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Assessing the accuracy of topographic EEG mapping for determining local brain function.

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Neuropsychiatric Institute and Hospital and Department of Psychiatry and Biobehavioral Sciences, UCLA School of Medicine, University of California, Los Angeles, USA.



There has been considerable discussion regarding the accuracy of topographic electroencephalographic (EEG) maps for assessing local cerebral function. We performed this study to test the accuracy of EEG mapping by examining the association between electrical activity and the perfusion under each electrode as another measure of local cerebral function.


EEG mapping was performed simultaneously with (H15)2O positron emission tomography (PET) scanning in 6 normal adult subjects, both at rest and during a simple motor task. EEG data were processed using 3 different montages; two EEG power measures (absolute and relative power) were examined.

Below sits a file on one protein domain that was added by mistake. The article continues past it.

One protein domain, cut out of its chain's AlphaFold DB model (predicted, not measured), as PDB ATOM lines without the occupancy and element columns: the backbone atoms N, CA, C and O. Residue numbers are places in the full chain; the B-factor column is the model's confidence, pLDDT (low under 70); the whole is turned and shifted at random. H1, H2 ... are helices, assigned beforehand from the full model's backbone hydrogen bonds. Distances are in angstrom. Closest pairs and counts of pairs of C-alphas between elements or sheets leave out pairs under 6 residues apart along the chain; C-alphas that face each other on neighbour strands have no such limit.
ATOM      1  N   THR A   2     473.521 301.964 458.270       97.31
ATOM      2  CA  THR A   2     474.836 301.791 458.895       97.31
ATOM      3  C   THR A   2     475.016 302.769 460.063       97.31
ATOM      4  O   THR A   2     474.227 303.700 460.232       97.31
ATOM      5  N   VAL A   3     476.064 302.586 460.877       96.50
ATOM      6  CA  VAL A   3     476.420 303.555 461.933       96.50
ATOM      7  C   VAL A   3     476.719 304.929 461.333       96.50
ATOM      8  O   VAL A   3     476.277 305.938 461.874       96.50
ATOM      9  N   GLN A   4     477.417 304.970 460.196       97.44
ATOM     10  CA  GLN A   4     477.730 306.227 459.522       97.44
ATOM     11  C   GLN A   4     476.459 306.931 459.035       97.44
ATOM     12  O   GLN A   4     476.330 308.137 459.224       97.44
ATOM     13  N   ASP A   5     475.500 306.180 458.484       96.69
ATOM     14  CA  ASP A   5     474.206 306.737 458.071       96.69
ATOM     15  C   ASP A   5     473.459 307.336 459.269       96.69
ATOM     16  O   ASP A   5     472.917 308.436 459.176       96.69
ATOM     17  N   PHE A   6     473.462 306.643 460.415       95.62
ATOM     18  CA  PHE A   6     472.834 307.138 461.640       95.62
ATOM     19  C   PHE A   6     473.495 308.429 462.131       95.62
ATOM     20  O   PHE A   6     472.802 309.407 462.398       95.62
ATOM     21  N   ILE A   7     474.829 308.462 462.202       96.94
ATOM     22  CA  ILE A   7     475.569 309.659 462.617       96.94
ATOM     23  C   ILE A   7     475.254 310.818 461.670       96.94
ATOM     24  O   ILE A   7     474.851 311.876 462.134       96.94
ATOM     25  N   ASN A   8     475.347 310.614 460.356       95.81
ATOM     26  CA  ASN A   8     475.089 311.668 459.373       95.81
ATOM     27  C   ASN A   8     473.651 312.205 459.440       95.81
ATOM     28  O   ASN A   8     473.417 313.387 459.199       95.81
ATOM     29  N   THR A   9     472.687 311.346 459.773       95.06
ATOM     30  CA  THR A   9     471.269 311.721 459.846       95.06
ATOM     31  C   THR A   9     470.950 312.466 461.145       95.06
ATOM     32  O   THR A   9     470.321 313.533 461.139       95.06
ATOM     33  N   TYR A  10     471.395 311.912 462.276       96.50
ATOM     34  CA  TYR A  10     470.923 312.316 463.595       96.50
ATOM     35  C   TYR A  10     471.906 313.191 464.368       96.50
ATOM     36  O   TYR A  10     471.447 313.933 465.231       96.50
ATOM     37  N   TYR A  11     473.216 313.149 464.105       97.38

Relative power had much stronger associations with perfusion than did absolute power. In addition, calculating power for bipolar electrode pairs and averaging power over electrode pairs sharing a common electrode yielded stronger associations with perfusion than data from referential or single source montages.


These findings indicate (1) that topographic EEG mapping can accurately reflect local brain function in a way that is comparable to other methods, and (2) that the choice of EEG measure and montage have a significant influence on the degree with which maps reflect this local activity and function.

[Indexed for MEDLINE]

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